Women’s Equality in Japan

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Happy Women’s Equality Day!

Women’s equality in Japan has come a way–not so long, not so short–but Japanese women are still seen as servants in and outside of Japan.

You can see the inequality by how many women are in various areas of Japanese life. In politics, less than 30 percent of the Diet has female politicians, and only 2 out of 18 people on Prime Minister Abe’s cabinet are women. In business, only 1 percent of senior executives are women and the gender wage gap is around 28 percent. Even in daily life, women’s inequality is visible.

Living in Japan, I’ve seen many Japanese women who work full-time and still make 3 meals a day for their children and husbands as well as care for the elderly. Some people could say that lunch, cleaning, and familial duties are signs of love for women.  “OK, carry this human for 9 months, give birth, clean up, wake up, and raise that child into adulthood, make meals for the child and husband for 30 years, and work the same hours for only 72 percent of the pay.” Does that sound like love? It sounds like servitude. I’m not saying that women shouldn’t cook, clean, or take care of their families. I’m saying that there are other able-bodied persons in a family who can share the duties. Besides, learning how to cook, clean, and take care of others are skills every person should have to live–everybody eats.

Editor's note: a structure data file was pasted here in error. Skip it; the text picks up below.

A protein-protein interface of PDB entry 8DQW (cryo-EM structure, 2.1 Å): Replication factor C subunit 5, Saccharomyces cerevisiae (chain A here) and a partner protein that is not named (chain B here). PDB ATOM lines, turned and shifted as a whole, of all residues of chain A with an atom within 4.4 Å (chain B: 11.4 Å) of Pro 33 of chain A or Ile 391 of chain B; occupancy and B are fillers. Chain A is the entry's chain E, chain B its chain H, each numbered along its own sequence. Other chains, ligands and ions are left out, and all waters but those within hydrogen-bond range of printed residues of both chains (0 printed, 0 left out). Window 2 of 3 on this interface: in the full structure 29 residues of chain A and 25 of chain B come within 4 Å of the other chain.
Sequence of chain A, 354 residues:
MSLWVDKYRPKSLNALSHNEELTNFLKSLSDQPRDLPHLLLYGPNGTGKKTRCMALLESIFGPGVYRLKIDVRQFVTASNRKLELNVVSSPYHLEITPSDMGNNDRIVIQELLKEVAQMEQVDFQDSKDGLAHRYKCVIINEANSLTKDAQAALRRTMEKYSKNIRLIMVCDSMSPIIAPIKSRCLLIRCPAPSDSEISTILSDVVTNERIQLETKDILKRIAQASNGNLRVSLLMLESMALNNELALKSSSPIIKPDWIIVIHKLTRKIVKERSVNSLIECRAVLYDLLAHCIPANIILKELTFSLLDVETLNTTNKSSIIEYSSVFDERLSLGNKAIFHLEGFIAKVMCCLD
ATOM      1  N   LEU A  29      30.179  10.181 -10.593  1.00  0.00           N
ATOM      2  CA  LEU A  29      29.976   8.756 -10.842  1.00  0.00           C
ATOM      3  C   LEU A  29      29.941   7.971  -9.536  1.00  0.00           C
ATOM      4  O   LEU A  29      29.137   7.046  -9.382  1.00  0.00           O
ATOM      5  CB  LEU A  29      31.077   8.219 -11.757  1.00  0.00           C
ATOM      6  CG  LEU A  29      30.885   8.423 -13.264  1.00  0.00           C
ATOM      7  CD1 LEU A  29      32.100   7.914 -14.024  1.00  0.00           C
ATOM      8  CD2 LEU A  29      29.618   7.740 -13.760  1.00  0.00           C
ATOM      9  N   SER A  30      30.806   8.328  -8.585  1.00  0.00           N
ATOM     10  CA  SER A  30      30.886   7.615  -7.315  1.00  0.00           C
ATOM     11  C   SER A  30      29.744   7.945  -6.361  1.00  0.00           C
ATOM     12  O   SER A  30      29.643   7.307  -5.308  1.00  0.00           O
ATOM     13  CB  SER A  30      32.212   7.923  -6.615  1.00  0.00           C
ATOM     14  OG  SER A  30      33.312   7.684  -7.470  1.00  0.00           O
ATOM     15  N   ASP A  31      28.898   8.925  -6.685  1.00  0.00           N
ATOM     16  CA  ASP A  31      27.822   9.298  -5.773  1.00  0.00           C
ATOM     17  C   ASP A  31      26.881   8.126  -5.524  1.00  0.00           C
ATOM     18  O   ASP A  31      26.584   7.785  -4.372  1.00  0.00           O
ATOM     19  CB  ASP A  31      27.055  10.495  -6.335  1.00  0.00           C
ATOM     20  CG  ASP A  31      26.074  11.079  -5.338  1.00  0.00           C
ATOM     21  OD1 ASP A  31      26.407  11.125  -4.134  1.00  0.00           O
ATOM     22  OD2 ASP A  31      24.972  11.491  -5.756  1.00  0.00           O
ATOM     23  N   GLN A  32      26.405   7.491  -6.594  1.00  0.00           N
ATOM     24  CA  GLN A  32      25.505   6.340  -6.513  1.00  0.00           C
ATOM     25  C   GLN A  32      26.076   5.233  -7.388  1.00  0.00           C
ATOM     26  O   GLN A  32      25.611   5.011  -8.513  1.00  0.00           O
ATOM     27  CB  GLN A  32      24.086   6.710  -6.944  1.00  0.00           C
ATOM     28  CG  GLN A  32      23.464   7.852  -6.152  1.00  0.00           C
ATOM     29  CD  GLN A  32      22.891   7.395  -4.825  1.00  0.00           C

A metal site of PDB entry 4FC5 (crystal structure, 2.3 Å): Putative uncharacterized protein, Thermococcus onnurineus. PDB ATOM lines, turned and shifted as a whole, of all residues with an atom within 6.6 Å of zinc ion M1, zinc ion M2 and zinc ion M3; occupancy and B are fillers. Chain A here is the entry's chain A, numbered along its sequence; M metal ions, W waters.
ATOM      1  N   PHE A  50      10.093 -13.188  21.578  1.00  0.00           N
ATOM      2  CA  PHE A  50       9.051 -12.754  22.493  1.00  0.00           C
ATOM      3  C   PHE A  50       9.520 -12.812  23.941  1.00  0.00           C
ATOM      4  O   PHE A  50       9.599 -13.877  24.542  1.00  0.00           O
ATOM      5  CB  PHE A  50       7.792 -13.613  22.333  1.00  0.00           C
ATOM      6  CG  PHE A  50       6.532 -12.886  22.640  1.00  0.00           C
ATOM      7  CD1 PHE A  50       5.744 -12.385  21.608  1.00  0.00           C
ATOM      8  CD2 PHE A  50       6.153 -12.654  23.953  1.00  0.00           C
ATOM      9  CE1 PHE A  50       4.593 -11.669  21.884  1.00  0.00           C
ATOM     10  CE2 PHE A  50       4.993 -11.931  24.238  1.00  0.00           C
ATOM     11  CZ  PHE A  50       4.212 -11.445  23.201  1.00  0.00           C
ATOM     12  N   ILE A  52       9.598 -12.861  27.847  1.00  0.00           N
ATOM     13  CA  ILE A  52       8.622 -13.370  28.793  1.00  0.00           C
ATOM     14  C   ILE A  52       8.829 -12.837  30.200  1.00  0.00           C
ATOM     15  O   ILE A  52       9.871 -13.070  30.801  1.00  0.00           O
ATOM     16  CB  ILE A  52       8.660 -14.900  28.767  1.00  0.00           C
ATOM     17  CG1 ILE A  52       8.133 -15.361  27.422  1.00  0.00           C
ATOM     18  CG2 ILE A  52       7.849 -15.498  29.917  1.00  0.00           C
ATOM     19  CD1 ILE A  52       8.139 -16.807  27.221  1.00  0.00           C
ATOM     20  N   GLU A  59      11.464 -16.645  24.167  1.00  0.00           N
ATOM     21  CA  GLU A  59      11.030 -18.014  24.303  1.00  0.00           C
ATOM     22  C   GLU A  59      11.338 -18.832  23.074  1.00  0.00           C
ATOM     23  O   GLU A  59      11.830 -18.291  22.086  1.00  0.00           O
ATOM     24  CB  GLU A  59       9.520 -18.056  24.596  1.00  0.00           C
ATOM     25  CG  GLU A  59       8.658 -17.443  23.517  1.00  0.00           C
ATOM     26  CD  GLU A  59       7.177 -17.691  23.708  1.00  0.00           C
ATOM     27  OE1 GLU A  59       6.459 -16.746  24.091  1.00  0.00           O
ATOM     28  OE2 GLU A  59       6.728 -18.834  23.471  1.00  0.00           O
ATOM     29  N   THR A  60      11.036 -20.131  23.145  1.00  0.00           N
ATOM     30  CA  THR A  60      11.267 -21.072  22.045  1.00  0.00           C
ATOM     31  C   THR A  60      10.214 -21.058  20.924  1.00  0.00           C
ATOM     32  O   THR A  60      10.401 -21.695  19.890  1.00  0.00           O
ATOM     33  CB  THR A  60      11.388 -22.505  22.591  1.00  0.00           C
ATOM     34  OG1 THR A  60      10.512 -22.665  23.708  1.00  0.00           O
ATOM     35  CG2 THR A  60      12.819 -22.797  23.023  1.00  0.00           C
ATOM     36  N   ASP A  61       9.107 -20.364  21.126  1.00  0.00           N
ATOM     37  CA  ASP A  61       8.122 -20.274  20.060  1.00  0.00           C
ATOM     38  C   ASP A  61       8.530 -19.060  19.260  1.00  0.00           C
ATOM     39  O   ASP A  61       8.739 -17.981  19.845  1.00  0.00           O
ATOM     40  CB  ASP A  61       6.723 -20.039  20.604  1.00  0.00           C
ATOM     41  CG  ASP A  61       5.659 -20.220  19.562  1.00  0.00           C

Outside of Japan, the stereotype is Japanese women are subservient. When it comes down to Japanese women marrying non-Japanese men, that stereotype is untrue. Why do you think most single, average-looking foreign men who come to Japan marry beautiful Japanese wives? Many Japanese girls and women think foreign men will cook, clean, and take care of the family. Where this idea came from I’m not sure (my money’s on Hollywood). Even my students say to me, “I want to marry a foreigner.” The funny things is the illusion of subservient Japanese women helps Japanese women marry foreigners. Once the curtain falls away, most foreign men realize that Japanese women aren’t as mousy as they thought.